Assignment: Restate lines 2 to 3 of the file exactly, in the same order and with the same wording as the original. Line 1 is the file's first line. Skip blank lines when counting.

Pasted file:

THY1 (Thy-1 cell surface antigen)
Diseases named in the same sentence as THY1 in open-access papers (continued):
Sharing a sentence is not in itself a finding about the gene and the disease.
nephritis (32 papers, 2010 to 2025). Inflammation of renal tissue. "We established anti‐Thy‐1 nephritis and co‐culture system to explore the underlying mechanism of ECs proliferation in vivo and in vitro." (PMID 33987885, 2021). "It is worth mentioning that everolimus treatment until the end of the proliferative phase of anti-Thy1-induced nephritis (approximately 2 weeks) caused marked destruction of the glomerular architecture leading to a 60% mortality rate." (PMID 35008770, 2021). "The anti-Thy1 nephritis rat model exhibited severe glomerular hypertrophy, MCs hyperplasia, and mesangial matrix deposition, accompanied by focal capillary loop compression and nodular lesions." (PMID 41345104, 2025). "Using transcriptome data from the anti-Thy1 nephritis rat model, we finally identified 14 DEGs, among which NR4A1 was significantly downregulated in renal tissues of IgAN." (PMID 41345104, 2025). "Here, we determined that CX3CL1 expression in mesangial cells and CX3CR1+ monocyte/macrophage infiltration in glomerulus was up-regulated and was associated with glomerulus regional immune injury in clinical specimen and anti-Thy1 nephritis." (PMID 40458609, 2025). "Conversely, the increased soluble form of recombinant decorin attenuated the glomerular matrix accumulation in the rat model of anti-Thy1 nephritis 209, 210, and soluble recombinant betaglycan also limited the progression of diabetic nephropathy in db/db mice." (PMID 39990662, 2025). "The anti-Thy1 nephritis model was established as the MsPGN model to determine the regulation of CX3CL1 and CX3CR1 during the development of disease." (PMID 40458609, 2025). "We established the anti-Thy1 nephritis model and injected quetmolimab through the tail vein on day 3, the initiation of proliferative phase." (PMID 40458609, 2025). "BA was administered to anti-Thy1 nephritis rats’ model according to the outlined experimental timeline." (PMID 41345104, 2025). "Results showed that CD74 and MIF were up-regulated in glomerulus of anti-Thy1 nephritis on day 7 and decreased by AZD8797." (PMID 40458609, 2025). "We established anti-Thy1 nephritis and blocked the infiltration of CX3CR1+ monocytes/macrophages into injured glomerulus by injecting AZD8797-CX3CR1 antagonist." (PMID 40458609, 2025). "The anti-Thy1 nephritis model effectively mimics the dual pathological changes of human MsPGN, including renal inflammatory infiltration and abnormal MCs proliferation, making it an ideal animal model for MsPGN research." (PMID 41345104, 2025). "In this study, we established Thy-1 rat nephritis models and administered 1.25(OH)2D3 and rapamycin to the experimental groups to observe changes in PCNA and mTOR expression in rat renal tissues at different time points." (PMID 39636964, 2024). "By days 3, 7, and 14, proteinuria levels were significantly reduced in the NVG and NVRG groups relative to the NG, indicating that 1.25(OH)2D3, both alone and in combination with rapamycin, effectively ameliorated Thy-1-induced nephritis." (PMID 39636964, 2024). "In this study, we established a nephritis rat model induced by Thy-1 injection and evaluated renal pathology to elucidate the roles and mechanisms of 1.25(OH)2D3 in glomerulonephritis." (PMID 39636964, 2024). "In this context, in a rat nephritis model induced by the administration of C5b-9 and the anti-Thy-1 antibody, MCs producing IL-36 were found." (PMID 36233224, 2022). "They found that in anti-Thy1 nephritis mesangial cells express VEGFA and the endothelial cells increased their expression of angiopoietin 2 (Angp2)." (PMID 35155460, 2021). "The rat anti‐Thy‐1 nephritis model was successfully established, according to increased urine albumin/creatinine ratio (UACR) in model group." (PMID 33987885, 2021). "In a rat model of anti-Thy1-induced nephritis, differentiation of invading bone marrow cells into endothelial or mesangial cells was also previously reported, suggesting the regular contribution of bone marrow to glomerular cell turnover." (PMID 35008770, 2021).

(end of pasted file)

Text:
Diseases named in the same sentence as THY1 in open-access papers (continued):
Sharing a sentence is not in itself a finding about the gene and the disease.